In todays news round up we look at the annual commemoration ceremony that takes place in Turkey to honour 13th century poet Rumi, we also have an article about the winners of the National Poetry Day competition which was run back in September and finally a new poem from Tony Walsh which looks back on the events of 2017 and celebrates the North west of England.
Turkish President Celebrates the Works of Rumi
This year on 17th December, the Turkish President Erdogan gave a speech about the poet Rumi on the 744th anniversary of his death.
The Thirteenth-century poet, Sufi mystic and scholar who died in 1273 is still very popular even though seven and a half centuries have passed since his death. Every year from 7th to 17th December an international commemoration ceremony is held in Konya, in the Central Anatolian province in which he is buried. The ceremony celebrates the union of Rumi with God – known as
“Mesnevi” Rumi’s epic poem which is considered to be the most influential poetry work in Sufism. It contains more than 50,000 verses and has been translated into a staggering 25 languages.
National Poetry Day Competition Winners
This year National Poetry Day, the 28th September, ran a children’s poetry competition with the theme of “Freedom”. The competition was run in association with Amnesty International and Frances Lincoln Children’s books. Children were asked to write a poem that was inspired by the theme of the competition and in particular the words of “Imagine” by John Lennon.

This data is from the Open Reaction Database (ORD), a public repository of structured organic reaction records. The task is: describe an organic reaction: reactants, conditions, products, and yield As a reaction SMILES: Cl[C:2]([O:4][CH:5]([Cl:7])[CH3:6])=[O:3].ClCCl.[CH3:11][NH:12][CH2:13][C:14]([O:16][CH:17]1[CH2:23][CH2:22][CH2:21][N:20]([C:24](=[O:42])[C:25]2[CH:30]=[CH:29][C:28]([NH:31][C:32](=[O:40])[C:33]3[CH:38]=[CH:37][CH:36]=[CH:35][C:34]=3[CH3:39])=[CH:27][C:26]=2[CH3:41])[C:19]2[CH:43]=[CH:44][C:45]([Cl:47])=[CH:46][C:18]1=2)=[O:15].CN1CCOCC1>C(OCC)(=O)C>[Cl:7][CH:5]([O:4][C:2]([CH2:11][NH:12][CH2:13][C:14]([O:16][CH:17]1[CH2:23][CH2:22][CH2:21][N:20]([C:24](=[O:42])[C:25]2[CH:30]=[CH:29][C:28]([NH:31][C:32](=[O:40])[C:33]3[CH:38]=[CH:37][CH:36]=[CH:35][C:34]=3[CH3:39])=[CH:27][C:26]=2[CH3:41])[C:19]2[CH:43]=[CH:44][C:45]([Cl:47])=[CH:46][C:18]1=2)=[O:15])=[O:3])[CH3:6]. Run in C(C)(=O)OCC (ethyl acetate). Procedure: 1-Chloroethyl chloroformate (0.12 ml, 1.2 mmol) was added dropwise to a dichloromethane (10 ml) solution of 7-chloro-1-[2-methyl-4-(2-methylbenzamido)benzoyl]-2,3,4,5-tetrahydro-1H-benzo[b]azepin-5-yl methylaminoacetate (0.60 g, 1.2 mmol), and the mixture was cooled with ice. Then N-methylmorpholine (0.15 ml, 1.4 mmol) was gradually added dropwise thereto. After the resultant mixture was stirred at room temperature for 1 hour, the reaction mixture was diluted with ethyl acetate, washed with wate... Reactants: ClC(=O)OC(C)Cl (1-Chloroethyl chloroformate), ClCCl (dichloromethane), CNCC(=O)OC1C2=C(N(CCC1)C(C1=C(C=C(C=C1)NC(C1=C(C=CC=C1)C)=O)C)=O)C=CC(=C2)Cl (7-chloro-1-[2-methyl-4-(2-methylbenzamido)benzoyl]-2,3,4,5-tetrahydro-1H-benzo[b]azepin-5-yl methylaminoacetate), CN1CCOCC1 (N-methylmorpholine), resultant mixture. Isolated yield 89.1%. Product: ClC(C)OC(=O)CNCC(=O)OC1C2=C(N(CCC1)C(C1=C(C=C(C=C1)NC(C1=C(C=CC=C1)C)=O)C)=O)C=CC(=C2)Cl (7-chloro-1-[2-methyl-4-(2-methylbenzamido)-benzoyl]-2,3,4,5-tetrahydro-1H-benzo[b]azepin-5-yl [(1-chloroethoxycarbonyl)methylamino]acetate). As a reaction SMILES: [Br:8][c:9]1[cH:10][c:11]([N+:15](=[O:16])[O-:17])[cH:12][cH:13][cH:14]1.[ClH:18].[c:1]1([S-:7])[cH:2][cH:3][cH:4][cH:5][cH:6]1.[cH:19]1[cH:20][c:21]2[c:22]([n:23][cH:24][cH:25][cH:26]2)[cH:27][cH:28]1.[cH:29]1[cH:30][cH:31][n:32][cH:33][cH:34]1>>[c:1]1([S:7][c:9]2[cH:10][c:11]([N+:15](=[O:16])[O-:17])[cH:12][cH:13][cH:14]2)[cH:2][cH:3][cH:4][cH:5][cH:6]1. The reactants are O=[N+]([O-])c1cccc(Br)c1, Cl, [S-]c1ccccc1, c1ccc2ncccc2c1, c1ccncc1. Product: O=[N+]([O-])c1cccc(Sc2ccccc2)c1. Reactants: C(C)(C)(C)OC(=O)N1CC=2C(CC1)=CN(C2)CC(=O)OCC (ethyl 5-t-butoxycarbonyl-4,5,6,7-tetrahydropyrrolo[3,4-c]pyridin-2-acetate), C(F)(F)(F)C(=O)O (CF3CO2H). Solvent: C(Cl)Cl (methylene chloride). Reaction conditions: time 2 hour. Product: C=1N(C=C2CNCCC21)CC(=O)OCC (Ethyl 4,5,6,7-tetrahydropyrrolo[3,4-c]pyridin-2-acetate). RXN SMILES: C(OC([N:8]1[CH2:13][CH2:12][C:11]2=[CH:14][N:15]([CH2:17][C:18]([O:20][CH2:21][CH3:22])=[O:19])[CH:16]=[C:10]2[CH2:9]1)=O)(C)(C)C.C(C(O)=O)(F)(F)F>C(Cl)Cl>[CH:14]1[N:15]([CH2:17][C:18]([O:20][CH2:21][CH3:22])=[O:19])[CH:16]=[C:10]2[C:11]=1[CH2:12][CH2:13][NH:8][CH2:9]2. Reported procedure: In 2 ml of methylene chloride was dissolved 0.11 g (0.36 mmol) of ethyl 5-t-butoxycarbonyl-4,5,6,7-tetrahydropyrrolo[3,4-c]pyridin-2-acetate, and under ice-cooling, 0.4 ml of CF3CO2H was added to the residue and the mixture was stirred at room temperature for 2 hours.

In total they received over 700 poems which were read by the ambassadors for National Poetry Day, before the winners were picked. The overall winner was 10-year-old Molly Suggitt from Bradford. In addition to having her poem illustrated Molly also won a visit to her school from poet Matt Goodfellow.
Tony Walsh Pens Poem Looking Back on 2017
Tony Walsh aka Longfellow, the poet who shot to fame following readings of his emotional poetry after the Manchester Arena bombing back in May has written a new poem. The poem which takes a look back over the events of 2017 also captures the very unique character of the people of Manchester.
The poem was filmed at the top of Blackpool Tower and is due to be broadcast as part of the BBC North West Tonight programme on Friday 22nd December. The programme will also feature a live broadcast from St Ann’s Church in Manchester; St Ann’s Square was a focal point for people following the bombing as they came together to express their grief. The iconic tower features in the poem which is called “Up ‘ere”.
The poem which is full of emotions will be put together with all sorts of visuals, images that capture local sport, countryside and iconic landmarks, before being broadcast.
The special edition of the North-West Tonight programme will also feature a special award for Saxon Miller, one of many people who comforted a victim of the bombing until help arrived.